The military reported to the Pentagon that it recorded hundreds of cases of unidentified flying object sightings this year.
The information was passed on to the newly established All-Domain Anomaly Resolution Office (AARO), which was set up six months ago and prefers to call UFOs Unidentified Anomalous Phenomena (UAP). UAP is now working with three branches of the military to collect reports. UFOs have attracted public attention for years and continue to do so.
Previously, such sights were not documented, but thanks to cameras in everyday life, they are now easier to record. The military is present worldwide and witnesses such sights, with advanced sensors in its equipment recording such objects. With the aim of transparency in work and collecting information on such events, the government established the aforementioned AARO within the Ministry of Defense earlier this year.
The new office expanded the scope of its investigation by including the observation of unidentified objects in space, at sea, under the sea, and on land, categorizing them all under the term UAP.
According to the office, most UAP cases are linked to surveillance technology used by Russia and China, which poses a threat to US military facilities and operations and therefore has the task of investigating them.
From 2004 to 2021, 144 UFO cases were reported, 80 of which were detected by military sensors. However, that number has significantly increased since the establishment of the new office, but no case has been linked to evidence of the existence of extraterrestrial life. Several hundred cases have been recorded this year.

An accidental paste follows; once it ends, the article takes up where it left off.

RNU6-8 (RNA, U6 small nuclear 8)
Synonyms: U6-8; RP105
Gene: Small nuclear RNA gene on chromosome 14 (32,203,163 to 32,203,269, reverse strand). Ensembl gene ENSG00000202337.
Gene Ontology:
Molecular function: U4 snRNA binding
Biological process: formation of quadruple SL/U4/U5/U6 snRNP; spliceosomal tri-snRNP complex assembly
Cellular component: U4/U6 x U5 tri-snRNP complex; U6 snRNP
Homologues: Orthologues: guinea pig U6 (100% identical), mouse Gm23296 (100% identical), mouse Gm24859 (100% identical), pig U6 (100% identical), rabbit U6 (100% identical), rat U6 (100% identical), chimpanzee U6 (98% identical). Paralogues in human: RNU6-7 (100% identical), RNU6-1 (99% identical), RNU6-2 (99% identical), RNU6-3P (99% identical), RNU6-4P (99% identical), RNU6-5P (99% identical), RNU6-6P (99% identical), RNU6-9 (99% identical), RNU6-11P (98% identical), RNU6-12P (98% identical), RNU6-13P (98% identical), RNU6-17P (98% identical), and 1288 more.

On July 15, 2022, Deputy Secretary of Defense Kathleen Hicks, in coordination with the Director of National Intelligence (DNI), amended her original direction to the Under Secretary of Defense for Intelligence & Security by renaming and expanding the scope of the Airborne Object Identification and Management Group (AOIMSG) to the All-domain Anomaly Resolution Office (AARO), due to the enactment of the National Defense Authorization Act for fiscal 2022, which included a provision to establish an office, in coordination with DNI, with responsibilities that were broader than those originally assigned to the AOIMSG.
Today, USD(I&S) Hon. Ronald S. Moultrie informed the department of the establishment of AARO within the Office of the Under Secretary of Defense for Intelligence and Security, and named Dr. Sean M. Kirkpatrick, most recently the chief scientist at the Defense Intelligence Agency’s Missile and Space Intelligence Center, as the director of AARO.
The mission of the AARO will be to synchronize efforts across the Department of Defense, and with other U.S. federal departments and agencies, to detect, identify and attribute objects of interest in, on or near military installations, operating areas, training areas, special use airspace and other areas of interest, and, as necessary, to mitigate any associated threats to safety of operations and national security. This includes anomalous, unidentified space, airborne, submerged and transmedium objects.
The AARO Executive Council (AAROEXEC), led by Under Secretary of Defense for Intelligence & Security (USD(I&S)) Ronald Moultrie, will provide oversight and direction to the AARO along these primary lines of effort:
1. Surveillance, Collection and Reporting
2. System Capabilities and Design
3. Intelligence Operations and Analysis
4. Mitigation and Defeat
6. Science and Technology
See Deputy Secretary of Defense Hicks’ AARO establishment memo here.
See USD(I&S) Moultrie’s AARO establishment memo here.
Read Dr. Kirkpatrick’s bio here.
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